QUT Benchmarks Philanthropic Giving to Australian Universities
Thursday, 19th June 2008 at 2:40 pm
The first benchmarking study of philanthropic giving to Australia’s universities has been released by Queensland University of Technology’s Australian Centre for Philanthropy and Nonprofit Studies (CPNS).
The study, titled SOFAR (Survey of Fundraising and Alumni Relations), was compiled from a survey of 18 of the nation’s 39 universities.
CPNS director Professor Myles McGregor-Lowndes says the survey results show that universities had received $246 million in philanthropic donations in 2006.
Professor McGregor-Lowndes says that of this more than 90 per cent had come from universities’ alumni and corporate and foundation sources were also found to be important sources.
He says the figures suggest more people are recognising that, while government does and should fund higher education, philanthropy allows universities to take on another dimension of research or build pioneering facilities that would otherwise not exist.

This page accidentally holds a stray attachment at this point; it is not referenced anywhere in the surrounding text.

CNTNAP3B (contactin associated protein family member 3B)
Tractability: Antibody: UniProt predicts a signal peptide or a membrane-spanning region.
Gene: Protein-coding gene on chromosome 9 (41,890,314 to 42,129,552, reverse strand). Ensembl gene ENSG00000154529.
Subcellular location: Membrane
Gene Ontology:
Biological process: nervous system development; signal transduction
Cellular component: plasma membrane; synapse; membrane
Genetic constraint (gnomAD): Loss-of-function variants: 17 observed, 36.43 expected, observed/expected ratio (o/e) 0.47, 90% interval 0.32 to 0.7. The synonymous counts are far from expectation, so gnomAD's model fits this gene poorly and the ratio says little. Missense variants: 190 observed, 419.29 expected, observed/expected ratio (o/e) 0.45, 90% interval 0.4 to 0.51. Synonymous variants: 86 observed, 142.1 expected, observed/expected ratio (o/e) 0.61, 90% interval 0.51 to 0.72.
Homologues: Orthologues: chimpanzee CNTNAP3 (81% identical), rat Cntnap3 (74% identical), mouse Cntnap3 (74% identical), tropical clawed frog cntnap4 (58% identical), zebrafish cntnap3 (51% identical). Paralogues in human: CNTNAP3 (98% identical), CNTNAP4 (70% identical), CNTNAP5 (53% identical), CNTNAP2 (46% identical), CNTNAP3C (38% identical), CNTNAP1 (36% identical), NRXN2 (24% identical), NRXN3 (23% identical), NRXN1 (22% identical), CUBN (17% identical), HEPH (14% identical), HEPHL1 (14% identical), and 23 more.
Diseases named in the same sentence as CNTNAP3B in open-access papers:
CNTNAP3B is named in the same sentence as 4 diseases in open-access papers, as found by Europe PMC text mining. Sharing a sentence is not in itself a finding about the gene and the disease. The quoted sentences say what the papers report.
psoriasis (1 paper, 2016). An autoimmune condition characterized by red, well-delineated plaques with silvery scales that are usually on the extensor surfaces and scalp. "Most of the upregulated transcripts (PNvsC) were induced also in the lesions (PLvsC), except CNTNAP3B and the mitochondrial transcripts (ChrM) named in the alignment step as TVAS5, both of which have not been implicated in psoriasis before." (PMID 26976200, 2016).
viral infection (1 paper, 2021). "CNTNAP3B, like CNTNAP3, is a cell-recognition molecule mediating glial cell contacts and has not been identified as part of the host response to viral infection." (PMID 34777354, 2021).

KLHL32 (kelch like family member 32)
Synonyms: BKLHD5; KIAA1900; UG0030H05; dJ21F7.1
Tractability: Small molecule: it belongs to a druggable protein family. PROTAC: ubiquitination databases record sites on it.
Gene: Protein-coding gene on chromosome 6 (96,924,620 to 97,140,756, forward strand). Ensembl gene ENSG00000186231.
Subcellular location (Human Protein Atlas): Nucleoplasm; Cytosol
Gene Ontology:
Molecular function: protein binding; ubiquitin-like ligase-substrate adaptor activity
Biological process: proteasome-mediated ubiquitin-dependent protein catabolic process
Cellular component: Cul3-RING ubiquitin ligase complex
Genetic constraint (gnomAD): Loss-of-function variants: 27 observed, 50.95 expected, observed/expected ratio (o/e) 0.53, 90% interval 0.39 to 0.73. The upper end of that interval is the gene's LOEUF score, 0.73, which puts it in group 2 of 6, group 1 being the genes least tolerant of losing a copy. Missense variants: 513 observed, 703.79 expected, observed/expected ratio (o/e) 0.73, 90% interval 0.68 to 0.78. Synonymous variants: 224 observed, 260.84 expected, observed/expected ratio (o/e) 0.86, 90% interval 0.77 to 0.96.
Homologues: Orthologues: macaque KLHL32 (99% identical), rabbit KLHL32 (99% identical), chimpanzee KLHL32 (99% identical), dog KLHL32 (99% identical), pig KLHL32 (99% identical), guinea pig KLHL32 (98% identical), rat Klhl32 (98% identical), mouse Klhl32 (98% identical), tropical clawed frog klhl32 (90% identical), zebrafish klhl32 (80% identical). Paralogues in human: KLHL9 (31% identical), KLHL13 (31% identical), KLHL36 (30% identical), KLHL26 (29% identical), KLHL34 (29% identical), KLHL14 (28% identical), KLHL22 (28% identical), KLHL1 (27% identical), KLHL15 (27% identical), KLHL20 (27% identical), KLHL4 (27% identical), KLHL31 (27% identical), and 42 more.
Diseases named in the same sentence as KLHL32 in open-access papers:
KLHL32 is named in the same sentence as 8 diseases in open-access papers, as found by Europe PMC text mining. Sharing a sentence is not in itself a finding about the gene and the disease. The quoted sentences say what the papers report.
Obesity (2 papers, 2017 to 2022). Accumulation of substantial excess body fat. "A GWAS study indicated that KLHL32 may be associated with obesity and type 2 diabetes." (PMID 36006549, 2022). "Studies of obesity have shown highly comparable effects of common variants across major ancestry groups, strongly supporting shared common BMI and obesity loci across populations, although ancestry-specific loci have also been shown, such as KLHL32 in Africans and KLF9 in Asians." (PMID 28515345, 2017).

He says the university sector was becoming increasingly aware of the benefits of the philanthropic dollar.
The study says giving to universities in Australia is considerably below that of a country such as the United States with its stellar billion dollar individual gifts because Australians do not yet have a broad culture of giving to universities.
Professor McGregor-Lowndes says efforts to develop giving to universities are less than a decade old in Australia and already the picture has changed dramatically and it is expected that future SOFAR results will track increased private support as programs gain momentum.
He says bequests and capital campaigns would be key areas of growth in future SOFAR surveys.
The first SOFAR results suggest participating universities currently have a median known value of bequests pledged to them of $1.5 million.
The Australian Centre for Philanthropy and Nonprofit Studies is located at the Queensland University of Technology.